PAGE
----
I believe that the three-day time frame of Jesus’ death and resurrection is more directly related to another Jewish concept—viz. the Jewish understanding that the decomposition of a corpse begins after the third day of death. I suggest that the kerygma’s third-day motif focused attention on the fact that the risen Christ did not undergo the decay that besets the bodies of deceased human beings and symbolizes their sinfulness.
By raising him from the dead before his body could begin to decompose, God demonstrated the personal righteousness of Christ and the fact that he died not for his own sins, but for the sins of others. I believe this is the primary significance that the early church saw in the third-day motif when it produced the kerygmatic formula. (519)
This means, among other things, that we are not meant to decay. For our forerunner, the second Adam, never decayed. His body never discolored. He never bloated. His skin never decomposed. Rather his body remained intact.
Death came about by sin and is intimately tied to it. We need to be aware and careful of the following.
First, many turn to horror as an adrenaline rush. When everything is trivial, horror seems heavy and weighty. But those seeking this rush are not seeing the real world as I have described above. In other words, rather than turning to horror for a fix, they need to turn to the real horrors of life and begin to meditate on the spiritual forces which are battling over their souls. Ironically, those Christians who turn to horror the most, don’t understand sufficiently the real horrors all around us.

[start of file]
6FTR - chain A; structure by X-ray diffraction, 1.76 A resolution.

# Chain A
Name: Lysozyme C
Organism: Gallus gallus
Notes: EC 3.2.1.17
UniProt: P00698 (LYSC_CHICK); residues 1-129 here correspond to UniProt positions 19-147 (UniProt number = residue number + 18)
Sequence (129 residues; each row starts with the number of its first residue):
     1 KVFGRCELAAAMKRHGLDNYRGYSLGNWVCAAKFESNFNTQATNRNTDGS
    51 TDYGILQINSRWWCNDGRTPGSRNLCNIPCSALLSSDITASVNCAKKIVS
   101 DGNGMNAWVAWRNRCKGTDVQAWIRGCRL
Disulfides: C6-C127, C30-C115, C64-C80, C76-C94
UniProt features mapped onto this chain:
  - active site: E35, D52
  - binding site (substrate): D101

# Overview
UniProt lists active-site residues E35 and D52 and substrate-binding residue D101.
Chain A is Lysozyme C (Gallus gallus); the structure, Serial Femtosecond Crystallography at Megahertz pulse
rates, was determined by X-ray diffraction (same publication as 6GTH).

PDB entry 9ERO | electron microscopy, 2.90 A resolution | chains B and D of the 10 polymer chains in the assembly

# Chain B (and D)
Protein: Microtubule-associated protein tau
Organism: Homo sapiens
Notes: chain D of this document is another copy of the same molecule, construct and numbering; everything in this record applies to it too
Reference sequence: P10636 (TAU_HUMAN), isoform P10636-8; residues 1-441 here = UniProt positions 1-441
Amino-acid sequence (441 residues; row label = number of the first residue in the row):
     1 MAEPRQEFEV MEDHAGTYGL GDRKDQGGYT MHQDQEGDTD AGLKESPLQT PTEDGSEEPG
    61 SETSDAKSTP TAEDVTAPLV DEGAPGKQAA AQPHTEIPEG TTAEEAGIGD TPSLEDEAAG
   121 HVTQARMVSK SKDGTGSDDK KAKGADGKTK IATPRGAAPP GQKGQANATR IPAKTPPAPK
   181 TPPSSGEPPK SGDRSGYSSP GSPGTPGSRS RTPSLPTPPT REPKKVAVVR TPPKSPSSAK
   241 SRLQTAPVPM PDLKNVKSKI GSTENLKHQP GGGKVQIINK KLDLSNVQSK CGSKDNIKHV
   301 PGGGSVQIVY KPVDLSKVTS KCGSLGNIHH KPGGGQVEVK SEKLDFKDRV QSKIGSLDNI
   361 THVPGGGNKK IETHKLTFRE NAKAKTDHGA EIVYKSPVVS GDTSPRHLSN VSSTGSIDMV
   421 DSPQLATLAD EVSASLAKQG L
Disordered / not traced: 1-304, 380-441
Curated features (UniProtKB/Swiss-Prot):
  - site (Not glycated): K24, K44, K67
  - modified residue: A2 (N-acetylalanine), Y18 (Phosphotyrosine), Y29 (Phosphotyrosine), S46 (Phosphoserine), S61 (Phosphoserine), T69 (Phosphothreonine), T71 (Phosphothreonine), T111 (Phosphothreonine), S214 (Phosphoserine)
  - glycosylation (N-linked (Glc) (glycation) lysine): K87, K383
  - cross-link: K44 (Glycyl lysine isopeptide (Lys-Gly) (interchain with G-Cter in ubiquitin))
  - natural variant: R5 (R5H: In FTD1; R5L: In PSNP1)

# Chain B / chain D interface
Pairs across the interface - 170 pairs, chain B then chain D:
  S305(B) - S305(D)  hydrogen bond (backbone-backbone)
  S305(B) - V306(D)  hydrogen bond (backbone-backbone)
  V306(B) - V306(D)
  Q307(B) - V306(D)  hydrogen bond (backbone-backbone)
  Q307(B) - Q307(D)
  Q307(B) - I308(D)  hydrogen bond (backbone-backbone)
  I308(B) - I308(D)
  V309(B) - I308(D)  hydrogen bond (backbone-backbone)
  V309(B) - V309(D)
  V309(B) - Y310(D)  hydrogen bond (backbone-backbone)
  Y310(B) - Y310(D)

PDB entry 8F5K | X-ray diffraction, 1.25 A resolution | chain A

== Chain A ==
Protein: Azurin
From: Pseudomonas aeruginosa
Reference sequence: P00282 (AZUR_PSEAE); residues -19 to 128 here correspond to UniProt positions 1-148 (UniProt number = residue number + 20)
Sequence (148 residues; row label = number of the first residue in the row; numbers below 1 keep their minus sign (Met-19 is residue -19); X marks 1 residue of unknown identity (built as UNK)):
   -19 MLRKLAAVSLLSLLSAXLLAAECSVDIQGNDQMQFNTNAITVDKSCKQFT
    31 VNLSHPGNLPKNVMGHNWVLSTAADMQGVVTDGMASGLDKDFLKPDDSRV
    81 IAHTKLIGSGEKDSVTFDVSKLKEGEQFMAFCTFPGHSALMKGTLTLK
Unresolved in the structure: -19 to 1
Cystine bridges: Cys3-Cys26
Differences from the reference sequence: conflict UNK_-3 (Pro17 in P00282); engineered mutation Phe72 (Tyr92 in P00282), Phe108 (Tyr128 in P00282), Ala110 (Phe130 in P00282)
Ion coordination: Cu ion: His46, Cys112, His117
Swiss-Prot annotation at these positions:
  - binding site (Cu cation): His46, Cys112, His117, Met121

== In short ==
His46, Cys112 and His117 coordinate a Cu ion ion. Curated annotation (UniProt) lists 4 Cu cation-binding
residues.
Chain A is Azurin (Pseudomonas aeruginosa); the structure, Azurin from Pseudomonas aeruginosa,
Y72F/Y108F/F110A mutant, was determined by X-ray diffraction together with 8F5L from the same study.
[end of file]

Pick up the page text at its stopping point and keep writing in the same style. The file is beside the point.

Second in horror films there is bloodshed, and then the viewer walks away. There is no guilt and they have escaped again, but only to come back to the blood repeatedly. Soon for those outside of Christ, the blood that will be required is their own. But if they would see that the blood of Christ has covered all, then their consciences would be washed with pure water.
Third, we need to think long a hard about whether these things are holy. Doug Wilson said, “God calls us to holiness, and this does not mean that we are to meditate on zombies eating brains. I hate to break it to you, but that doesn’t qualify.”
Fourth we need to ask ourselves if it is wise to take something connected so closely to sin as a reminder. How do we want to be reminded that pornography is bad? Do we want to dress up one day a year to show victory over this and satisfaction in Christ? And are we really doing this to remind ourselves that death will be defeated, or is it because the wider culture finds it intriguing?
These questions I cannot answer for you, and maybe the example above is unfair. But with death swirling in the air, we need to think carefully and cautiously about these things remembering that good brothers and sisters can disagree.